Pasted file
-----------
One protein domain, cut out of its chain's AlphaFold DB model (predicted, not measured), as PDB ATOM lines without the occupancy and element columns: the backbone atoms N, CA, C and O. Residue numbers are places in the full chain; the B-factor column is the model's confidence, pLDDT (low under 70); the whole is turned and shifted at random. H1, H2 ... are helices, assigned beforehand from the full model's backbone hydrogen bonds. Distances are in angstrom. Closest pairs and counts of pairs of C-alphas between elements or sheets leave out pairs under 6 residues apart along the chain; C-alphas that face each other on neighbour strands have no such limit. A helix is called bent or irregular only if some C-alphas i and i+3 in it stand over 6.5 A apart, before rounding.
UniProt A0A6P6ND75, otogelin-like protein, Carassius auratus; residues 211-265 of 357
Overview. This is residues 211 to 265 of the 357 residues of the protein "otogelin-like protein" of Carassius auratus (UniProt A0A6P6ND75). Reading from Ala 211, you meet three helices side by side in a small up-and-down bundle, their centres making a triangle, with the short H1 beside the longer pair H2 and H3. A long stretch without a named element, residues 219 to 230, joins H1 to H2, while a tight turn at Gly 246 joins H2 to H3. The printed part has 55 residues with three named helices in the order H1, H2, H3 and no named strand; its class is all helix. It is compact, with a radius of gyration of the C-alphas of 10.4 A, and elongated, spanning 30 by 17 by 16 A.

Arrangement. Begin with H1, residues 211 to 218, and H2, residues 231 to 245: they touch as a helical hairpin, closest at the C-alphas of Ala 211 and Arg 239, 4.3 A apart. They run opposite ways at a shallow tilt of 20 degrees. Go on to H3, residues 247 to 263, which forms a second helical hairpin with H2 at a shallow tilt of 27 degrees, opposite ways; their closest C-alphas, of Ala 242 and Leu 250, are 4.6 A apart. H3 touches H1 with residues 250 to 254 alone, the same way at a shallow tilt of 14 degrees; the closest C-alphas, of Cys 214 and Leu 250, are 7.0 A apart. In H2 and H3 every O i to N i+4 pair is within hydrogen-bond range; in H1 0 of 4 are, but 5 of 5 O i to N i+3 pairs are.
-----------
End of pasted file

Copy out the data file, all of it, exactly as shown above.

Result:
One protein domain, cut out of its chain's AlphaFold DB model (predicted, not measured), as PDB ATOM lines without the occupancy and element columns: the backbone atoms N, CA, C and O. Residue numbers are places in the full chain; the B-factor column is the model's confidence, pLDDT (low under 70); the whole is turned and shifted at random. H1, H2 ... are helices, assigned beforehand from the full model's backbone hydrogen bonds. Distances are in angstrom. Closest pairs and counts of pairs of C-alphas between elements or sheets leave out pairs under 6 residues apart along the chain; C-alphas that face each other on neighbour strands have no such limit. A helix is called bent or irregular only if some C-alphas i and i+3 in it stand over 6.5 A apart, before rounding.
UniProt A0A6P6ND75, otogelin-like protein, Carassius auratus; residues 211-265 of 357
Overview. This is residues 211 to 265 of the 357 residues of the protein "otogelin-like protein" of Carassius auratus (UniProt A0A6P6ND75). Reading from Ala 211, you meet three helices side by side in a small up-and-down bundle, their centres making a triangle, with the short H1 beside the longer pair H2 and H3. A long stretch without a named element, residues 219 to 230, joins H1 to H2, while a tight turn at Gly 246 joins H2 to H3. The printed part has 55 residues with three named helices in the order H1, H2, H3 and no named strand; its class is all helix. It is compact, with a radius of gyration of the C-alphas of 10.4 A, and elongated, spanning 30 by 17 by 16 A.

Arrangement. Begin with H1, residues 211 to 218, and H2, residues 231 to 245: they touch as a helical hairpin, closest at the C-alphas of Ala 211 and Arg 239, 4.3 A apart. They run opposite ways at a shallow tilt of 20 degrees. Go on to H3, residues 247 to 263, which forms a second helical hairpin with H2 at a shallow tilt of 27 degrees, opposite ways; their closest C-alphas, of Ala 242 and Leu 250, are 4.6 A apart. H3 touches H1 with residues 250 to 254 alone, the same way at a shallow tilt of 14 degrees; the closest C-alphas, of Cys 214 and Leu 250, are 7.0 A apart. In H2 and H3 every O i to N i+4 pair is within hydrogen-bond range; in H1 0 of 4 are, but 5 of 5 O i to N i+3 pairs are.